The buildings from 154-158 Strand planned for demolition

The late 17th-century Strand buildings slated for demolition have received a stay of execution after a government intervention.

New communities secretary Greg Clark has issued a ‘holding direction’, suspending the planning permission granted for King’s College London’s overhaul of its Strand campus.

The move buys the government some time as it considers holding a public inquiry into architect Hall McKnight’s plans for the university, chiefly the controversial removal of historic properties at 154-158 Strand for a new teaching building.

Clem Cecil, director of campaign group SAVE Britain’s Heritage, said: ‘We see these buildings as quintessentially London. They make up the connective tissue of the Strand, one of the most historic streets in the country.’

Hall McKnight's proposed new building for King's College London
King’s College London’s proposed brick structure for 154-158 Strand has a curved roof inspired by the crescent shape of nearby Aldwych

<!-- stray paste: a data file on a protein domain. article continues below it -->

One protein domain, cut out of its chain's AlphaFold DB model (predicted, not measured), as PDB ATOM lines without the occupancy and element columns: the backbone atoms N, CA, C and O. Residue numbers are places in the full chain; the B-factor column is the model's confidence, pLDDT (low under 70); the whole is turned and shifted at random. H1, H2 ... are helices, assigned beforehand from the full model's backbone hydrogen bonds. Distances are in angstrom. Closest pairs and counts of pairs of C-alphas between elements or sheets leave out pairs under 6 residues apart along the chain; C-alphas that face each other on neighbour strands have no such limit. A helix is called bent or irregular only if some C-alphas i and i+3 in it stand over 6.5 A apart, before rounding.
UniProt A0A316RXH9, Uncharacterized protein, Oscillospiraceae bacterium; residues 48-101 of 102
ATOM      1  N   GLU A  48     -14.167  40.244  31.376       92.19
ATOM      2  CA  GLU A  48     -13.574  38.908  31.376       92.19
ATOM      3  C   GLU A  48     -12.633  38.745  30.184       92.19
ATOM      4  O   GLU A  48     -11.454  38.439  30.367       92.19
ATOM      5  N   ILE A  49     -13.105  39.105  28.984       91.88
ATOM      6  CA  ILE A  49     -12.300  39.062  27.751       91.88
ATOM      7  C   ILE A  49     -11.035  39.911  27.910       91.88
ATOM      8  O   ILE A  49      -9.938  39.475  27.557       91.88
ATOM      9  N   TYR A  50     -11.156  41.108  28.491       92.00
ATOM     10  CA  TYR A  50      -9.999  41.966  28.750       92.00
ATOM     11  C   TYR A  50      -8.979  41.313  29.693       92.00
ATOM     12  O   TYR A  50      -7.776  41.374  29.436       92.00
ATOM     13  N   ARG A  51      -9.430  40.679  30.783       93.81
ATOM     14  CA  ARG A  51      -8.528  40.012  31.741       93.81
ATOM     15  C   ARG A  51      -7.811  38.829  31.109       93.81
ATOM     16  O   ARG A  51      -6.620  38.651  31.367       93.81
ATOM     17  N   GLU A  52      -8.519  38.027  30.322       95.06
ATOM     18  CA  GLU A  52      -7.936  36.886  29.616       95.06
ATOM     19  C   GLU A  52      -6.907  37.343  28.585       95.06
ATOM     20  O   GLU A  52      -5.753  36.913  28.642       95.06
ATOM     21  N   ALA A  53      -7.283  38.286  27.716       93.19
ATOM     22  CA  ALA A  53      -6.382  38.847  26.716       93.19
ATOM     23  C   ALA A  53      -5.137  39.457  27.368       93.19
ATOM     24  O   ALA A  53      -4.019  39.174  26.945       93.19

Others, including the Victorian Society, have also slammed Westminster City Council’s decision to grant demolition consent, while a petition set up by SAVE Britain’s Heritage has almost 9,000 signatures.

But King’s College London maintains it has respected the planning process, meeting with politicians, local groups and heritage organisations before making an application. ‘We took all the feedback we received on our draft plans into consideration before submitting our final application,’ said a spokesperson.

‘We also noted that planning consent had been granted on two previous occasions in 1992 and 1998 for the demolition of the unlisted properties at 154-158 Strand and demolition and reconstruction behind the façade of the listed properties at 152-153 Strand.’



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